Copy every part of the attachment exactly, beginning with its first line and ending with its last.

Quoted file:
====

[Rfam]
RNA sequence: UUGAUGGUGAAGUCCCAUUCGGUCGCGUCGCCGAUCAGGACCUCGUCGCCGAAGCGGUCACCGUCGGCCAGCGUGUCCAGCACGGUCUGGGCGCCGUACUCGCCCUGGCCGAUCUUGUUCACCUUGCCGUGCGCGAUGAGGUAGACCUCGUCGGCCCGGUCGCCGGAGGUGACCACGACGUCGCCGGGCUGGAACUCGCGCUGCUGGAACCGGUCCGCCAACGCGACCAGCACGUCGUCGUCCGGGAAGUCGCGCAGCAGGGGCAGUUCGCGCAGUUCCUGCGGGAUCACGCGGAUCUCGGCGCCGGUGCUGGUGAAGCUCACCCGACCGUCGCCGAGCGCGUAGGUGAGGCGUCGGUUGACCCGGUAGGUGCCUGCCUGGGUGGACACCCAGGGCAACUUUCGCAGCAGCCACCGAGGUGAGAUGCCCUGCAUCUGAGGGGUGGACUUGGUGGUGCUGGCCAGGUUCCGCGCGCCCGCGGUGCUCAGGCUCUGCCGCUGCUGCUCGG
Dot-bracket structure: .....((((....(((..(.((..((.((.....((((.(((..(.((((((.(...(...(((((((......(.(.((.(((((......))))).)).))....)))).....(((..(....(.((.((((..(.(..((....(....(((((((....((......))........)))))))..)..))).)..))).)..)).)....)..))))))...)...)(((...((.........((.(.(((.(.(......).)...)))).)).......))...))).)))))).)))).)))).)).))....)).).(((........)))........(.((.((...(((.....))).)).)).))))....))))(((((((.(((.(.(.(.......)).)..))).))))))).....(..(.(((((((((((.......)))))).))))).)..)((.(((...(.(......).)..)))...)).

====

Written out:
[Rfam]
RNA sequence: UUGAUGGUGAAGUCCCAUUCGGUCGCGUCGCCGAUCAGGACCUCGUCGCCGAAGCGGUCACCGUCGGCCAGCGUGUCCAGCACGGUCUGGGCGCCGUACUCGCCCUGGCCGAUCUUGUUCACCUUGCCGUGCGCGAUGAGGUAGACCUCGUCGGCCCGGUCGCCGGAGGUGACCACGACGUCGCCGGGCUGGAACUCGCGCUGCUGGAACCGGUCCGCCAACGCGACCAGCACGUCGUCGUCCGGGAAGUCGCGCAGCAGGGGCAGUUCGCGCAGUUCCUGCGGGAUCACGCGGAUCUCGGCGCCGGUGCUGGUGAAGCUCACCCGACCGUCGCCGAGCGCGUAGGUGAGGCGUCGGUUGACCCGGUAGGUGCCUGCCUGGGUGGACACCCAGGGCAACUUUCGCAGCAGCCACCGAGGUGAGAUGCCCUGCAUCUGAGGGGUGGACUUGGUGGUGCUGGCCAGGUUCCGCGCGCCCGCGGUGCUCAGGCUCUGCCGCUGCUGCUCGG
Dot-bracket structure: .....((((....(((..(.((..((.((.....((((.(((..(.((((((.(...(...(((((((......(.(.((.(((((......))))).)).))....)))).....(((..(....(.((.((((..(.(..((....(....(((((((....((......))........)))))))..)..))).)..))).)..)).)....)..))))))...)...)(((...((.........((.(.(((.(.(......).)...)))).)).......))...))).)))))).)))).)))).)).))....)).).(((........)))........(.((.((...(((.....))).)).)).))))....))))(((((((.(((.(.(.(.......)).)..))).))))))).....(..(.(((((((((((.......)))))).))))).)..)((.(((...(.(......).)..)))...)).